The Crypto Cycle and US Monetary Policy 

By | October 23, 2023

Crypto assets exhibit considerable design and value proposition differences, ranging from inflation protection to facilitating more streamlined payments, ensuring censorship-resistant computing, and safeguarding property rights. Nevertheless, their prices often exhibit similar cyclical patterns. Surge periods with substantial returns have lured both retail and institutional investors. Meanwhile, the subsequent market downturns have garnered growing scrutiny from political figures and regulatory bodies. Additionally, the movements in crypto markets seem to be increasingly synchronized with other asset classes. For instance, Bitcoin once served as a semi-hedge against market risks before 2020. However, its correlation with the S&P500 has increased since then. 

Our recent paper delves into the factors affecting crypto asset prices by addressing several questions. We investigate whether a common cycle exists among crypto assets and examine the increasing alignment between crypto and global equity markets, seeking to uncover the driving forces behind this convergence. Furthermore, we analyze the extent to which US monetary policy, known to drive the global financial cycle, also significantly impacts the crypto cycle and explore the specific channels through which this influence is transmitted. 

First, we employ a dynamic factor model to pinpoint a single dominant factor in crypto-asset prices. Analyzing daily prices from some of the most longstanding tokens, which comprise about 75% of the total crypto market cap, we break down their fluctuations into individual idiosyncratic movements and a shared component. We label the latter “crypto factor” as it accounts for roughly 80% of the variance in the crypto pricing data. 

Next, we explore the co-movements between this crypto factor and a set of global equity factors formed using the stock indices of the biggest GDP countries (following the approach of Rey, 2013; Miranda-Agrippino and Rey, 2020). We observe a consistent positive correlation throughout the sample period, which intensified post-2020. This increasing synchronization is not restricted to Bitcoin’s relation with the S&P500 but extends more widely to the entire crypto and global equity factors. Upon closer examination across equity markets, we show that the crypto factor has a stronger correlation with the global tech and small-cap factors post-2020 while less correlated with the global financial factor. 

The synchronicity between crypto and stocks began rising, with more institutional investors entering the crypto scene after 2020. Even though the institutional involvement in crypto is proportionally small compared to their overall financial holdings, their sheer trading volume overshadows retail traders. Institutional trading on crypto exchanges ballooned by over 1700% (from about $25 billion to over $450 billion) between Q2 2020 and Q2 2021. Given that such institutional investors trade in both stocks and crypto, there has been a growing parallelism between the risk profiles of marginal equity and crypto investors (following the approach of Bekaert, Hoerova, and Lo Duca, 2013). This similarity explains a considerable portion (about 65%) of the correlation between the global equity and crypto factors.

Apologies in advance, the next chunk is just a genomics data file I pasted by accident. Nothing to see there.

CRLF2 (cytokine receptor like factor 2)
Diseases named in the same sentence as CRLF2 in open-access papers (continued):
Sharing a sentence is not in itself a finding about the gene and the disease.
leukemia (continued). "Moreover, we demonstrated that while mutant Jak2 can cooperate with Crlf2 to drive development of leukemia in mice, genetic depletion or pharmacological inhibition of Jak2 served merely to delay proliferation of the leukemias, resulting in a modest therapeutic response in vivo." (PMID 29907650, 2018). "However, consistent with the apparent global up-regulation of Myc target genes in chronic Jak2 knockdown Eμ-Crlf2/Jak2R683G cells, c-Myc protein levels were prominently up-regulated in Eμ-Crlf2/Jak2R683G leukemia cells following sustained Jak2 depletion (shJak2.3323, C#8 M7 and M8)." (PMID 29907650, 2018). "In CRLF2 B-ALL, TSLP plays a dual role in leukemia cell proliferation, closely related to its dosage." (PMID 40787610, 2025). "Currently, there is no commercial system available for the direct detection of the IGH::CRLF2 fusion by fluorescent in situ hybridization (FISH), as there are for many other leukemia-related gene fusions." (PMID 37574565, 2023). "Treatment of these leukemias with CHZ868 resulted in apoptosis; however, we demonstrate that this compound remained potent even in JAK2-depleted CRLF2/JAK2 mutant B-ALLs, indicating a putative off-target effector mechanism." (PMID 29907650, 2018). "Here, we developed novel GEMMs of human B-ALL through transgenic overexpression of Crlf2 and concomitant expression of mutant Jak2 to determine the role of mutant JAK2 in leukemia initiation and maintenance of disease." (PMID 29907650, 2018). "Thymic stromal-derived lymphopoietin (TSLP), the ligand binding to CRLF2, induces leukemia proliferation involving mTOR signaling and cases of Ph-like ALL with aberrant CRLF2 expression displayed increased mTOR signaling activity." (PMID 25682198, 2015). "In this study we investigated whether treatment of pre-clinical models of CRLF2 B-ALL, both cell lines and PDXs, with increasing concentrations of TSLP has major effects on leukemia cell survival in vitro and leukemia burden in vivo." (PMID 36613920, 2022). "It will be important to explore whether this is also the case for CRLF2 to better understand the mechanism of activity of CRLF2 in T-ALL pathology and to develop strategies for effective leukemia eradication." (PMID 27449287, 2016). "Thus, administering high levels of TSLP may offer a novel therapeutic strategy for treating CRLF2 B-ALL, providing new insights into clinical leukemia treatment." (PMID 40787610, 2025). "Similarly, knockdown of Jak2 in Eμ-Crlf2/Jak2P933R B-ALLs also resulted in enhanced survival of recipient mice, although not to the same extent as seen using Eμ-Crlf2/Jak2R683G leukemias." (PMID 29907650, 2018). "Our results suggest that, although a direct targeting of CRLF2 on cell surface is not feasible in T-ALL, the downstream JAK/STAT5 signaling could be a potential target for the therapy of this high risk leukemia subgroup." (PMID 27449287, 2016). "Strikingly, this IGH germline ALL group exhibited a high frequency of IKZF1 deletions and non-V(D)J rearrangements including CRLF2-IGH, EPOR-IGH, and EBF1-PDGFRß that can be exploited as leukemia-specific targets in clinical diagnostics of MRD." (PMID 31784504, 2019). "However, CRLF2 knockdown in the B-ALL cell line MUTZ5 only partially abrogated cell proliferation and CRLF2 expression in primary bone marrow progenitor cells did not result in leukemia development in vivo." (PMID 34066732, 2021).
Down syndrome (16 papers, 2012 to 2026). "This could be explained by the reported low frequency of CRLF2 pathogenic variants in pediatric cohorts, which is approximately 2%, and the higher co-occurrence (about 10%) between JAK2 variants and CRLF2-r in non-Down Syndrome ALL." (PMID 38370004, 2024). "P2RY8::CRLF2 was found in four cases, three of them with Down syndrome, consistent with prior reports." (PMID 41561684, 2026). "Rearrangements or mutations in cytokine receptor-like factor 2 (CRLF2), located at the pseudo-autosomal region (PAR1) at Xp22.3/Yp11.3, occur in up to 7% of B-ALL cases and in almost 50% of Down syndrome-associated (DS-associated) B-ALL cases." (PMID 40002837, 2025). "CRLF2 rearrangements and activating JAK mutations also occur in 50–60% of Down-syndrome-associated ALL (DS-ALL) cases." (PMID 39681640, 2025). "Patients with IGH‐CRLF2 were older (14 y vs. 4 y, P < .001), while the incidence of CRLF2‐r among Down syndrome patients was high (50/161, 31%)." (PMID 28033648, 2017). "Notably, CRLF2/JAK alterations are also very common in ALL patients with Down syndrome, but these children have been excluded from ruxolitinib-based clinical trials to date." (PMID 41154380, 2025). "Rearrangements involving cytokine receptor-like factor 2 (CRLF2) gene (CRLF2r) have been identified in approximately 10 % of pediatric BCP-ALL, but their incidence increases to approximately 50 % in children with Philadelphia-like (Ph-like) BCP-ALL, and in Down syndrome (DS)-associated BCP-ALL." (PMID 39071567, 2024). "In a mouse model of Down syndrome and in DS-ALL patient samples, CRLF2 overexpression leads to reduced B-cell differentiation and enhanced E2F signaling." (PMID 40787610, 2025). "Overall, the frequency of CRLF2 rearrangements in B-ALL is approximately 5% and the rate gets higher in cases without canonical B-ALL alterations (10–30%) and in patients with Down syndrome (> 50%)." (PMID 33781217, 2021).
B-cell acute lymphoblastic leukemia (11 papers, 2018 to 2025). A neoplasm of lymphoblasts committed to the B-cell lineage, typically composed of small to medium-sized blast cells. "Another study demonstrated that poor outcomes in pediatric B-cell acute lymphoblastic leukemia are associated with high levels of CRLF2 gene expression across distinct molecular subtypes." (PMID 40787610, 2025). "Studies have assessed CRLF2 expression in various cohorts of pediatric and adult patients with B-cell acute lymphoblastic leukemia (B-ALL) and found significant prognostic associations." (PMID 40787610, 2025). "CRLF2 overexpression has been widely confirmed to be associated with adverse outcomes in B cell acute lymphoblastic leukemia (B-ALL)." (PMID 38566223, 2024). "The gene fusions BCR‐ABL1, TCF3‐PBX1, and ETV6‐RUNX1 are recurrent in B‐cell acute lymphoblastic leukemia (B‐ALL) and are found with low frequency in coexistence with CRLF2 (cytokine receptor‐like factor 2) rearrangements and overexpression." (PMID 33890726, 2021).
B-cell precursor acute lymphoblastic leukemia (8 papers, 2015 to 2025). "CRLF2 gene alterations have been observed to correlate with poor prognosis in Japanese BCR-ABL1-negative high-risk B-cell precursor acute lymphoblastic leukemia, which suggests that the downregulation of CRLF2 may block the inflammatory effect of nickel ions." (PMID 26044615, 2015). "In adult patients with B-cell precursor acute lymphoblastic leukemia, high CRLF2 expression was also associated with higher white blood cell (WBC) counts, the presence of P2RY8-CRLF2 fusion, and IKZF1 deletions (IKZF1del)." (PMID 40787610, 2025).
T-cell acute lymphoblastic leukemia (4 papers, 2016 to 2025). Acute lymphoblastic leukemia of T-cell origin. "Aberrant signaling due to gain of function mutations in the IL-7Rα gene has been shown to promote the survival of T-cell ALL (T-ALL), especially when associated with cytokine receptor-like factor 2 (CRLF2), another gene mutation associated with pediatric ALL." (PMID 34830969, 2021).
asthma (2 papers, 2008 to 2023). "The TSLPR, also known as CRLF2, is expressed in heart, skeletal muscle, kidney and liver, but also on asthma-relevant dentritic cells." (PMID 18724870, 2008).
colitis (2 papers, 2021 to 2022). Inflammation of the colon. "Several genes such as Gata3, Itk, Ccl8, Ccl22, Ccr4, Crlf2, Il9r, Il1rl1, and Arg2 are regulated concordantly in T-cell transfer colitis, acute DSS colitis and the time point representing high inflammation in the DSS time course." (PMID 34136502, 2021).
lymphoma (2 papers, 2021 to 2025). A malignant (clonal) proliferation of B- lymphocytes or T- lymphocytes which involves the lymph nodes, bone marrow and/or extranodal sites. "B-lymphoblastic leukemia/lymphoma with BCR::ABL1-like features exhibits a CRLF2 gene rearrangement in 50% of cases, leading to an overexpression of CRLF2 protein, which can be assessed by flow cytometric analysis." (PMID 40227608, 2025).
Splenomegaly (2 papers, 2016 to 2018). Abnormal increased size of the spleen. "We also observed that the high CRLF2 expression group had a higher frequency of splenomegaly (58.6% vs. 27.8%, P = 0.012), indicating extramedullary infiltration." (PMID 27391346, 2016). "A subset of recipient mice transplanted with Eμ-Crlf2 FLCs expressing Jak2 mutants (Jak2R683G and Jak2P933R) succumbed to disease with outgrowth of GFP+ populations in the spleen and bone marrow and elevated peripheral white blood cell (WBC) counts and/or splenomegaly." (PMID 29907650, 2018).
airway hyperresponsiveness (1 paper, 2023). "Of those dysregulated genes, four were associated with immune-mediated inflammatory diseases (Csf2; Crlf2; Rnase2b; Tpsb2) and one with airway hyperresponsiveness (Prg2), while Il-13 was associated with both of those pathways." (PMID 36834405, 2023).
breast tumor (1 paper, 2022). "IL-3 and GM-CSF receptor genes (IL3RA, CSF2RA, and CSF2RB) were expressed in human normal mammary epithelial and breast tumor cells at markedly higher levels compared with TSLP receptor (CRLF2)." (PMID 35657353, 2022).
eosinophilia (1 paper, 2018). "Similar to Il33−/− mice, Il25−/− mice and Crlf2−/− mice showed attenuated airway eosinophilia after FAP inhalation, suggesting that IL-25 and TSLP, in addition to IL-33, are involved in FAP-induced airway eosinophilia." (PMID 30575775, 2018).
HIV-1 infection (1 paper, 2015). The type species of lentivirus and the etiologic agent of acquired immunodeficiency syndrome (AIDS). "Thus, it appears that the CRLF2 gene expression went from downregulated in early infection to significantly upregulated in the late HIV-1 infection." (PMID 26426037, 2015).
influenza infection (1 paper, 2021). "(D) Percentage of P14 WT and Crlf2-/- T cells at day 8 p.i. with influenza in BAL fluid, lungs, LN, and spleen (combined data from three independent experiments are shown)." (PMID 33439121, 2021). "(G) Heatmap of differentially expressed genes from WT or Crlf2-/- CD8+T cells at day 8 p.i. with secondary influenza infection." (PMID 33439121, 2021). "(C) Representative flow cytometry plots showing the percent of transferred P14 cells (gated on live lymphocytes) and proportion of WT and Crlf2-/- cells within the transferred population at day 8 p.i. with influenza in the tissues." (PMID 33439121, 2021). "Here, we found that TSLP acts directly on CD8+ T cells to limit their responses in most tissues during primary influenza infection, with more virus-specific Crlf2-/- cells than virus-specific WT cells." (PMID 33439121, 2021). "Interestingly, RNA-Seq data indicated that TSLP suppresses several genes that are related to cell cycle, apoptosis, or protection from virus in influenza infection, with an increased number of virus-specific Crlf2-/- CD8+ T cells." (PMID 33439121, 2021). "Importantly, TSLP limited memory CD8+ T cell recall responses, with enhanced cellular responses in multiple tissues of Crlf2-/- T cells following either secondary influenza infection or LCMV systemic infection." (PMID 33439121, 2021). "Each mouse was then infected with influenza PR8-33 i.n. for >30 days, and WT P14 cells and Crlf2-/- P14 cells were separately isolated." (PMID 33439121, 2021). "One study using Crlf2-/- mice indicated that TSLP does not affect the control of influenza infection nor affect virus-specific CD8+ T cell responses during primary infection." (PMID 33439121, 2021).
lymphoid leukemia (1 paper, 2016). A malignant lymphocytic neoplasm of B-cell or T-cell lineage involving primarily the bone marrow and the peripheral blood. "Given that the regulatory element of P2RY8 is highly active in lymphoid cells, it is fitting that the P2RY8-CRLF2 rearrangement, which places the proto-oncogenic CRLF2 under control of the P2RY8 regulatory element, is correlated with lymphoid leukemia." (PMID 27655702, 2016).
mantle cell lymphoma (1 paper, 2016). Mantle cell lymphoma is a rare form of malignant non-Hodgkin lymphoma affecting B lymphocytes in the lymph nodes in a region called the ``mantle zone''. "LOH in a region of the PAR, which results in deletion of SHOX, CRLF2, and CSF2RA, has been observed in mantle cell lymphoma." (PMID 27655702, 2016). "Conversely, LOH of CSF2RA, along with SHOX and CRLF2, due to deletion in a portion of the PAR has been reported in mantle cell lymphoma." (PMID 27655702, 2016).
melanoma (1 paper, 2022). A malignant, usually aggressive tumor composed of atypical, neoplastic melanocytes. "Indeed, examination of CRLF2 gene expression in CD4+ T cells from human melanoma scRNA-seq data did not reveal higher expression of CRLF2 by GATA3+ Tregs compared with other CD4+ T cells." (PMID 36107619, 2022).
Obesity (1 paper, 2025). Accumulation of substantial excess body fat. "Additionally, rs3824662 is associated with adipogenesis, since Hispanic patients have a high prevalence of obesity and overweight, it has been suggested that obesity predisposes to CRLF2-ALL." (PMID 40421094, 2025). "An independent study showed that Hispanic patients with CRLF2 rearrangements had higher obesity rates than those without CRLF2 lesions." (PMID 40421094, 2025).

With US monetary policy pacing the global financial cycle, the rising crypto-equity correlation indicates that FED policy may have similar effects on crypto markets. We test this hypothesis using a daily VAR with the shadow federal funds rate to account for the critical role of balance sheet policy over our sample period. We find that FED policy affects the crypto cycle, as it does with the global equity cycle, in stark contrast with claims that crypto assets provide a hedge against market risk. Specifically, a 1% surge in the shadow rate results in a sustained decline in the crypto factor of 0.15 standard deviation. 

Our findings mirror those of Miranda-Agrippino and Rey (2020) for global stocks, indicating that the risk-taking channel of monetary policy holds significant importance in the crypto market as well. A monetary tightening reduces the crypto factor, which co-occurs with a spike in the aggregate effective risk aversion in crypto markets. In addition, we find that the significance of this channel increases with a higher proportion of institutional investors participating in crypto asset trading. 

In conclusion, our study shows that, notwithstanding the rationales for the various crypto value proposals, crypto markets are highly synched with equity markets and significantly affected by US monetary policy. Furthermore, we argue that the rising participation of institutional investors in crypto markets has corroborated these results and warns against potential contagion risk from crypto to global equity markets. 

Natasha Che is an Economist at the International Monetary Fund.  

Alexander Copestake is an Economist in the Research Department at the International Monetary Fund. 

Davide Furceri is the Deputy Division Chief of the Development Macroeconomic Division in the IMF Research Department. 

Tammaro Terracciano is an Assistant Professor of Finance at IESE Business School in Barcelona, Spain.  

This post is adapted from their paper, “The Crypto Cycle and US Monetary Policy,” available on SSRN 

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